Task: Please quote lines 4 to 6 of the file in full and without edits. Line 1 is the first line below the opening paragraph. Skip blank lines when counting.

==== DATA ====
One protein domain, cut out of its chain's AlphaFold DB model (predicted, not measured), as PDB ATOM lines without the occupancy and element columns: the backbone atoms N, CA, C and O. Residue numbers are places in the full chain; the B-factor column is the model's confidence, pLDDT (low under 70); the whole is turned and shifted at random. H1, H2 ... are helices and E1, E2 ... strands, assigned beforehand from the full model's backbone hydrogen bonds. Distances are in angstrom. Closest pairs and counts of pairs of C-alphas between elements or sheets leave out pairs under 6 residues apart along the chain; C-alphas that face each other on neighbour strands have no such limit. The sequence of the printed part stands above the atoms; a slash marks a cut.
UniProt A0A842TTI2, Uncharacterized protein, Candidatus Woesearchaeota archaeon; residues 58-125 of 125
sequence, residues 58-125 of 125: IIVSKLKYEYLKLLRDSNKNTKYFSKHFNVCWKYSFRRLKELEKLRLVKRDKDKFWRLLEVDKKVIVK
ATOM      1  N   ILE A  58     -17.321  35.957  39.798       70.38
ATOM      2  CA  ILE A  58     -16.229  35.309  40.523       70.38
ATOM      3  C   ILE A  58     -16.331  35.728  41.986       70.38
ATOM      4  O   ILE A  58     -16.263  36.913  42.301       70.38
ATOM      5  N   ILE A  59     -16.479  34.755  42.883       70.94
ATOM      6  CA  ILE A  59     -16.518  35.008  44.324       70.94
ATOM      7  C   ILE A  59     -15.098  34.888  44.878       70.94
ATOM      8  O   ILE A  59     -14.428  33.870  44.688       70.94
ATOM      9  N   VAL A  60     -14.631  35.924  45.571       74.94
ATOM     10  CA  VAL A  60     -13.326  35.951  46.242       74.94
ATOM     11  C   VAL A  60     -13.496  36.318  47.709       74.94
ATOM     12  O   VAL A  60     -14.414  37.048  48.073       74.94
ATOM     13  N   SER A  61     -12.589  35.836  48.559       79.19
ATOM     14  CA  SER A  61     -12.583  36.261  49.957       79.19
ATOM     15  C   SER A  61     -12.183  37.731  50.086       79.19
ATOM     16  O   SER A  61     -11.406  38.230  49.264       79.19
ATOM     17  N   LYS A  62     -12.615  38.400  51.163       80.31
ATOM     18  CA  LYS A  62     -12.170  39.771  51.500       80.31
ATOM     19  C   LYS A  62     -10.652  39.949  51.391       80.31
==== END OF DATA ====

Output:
ATOM      2  CA  ILE A  58     -16.229  35.309  40.523       70.38
ATOM      3  C   ILE A  58     -16.331  35.728  41.986       70.38
ATOM      4  O   ILE A  58     -16.263  36.913  42.301       70.38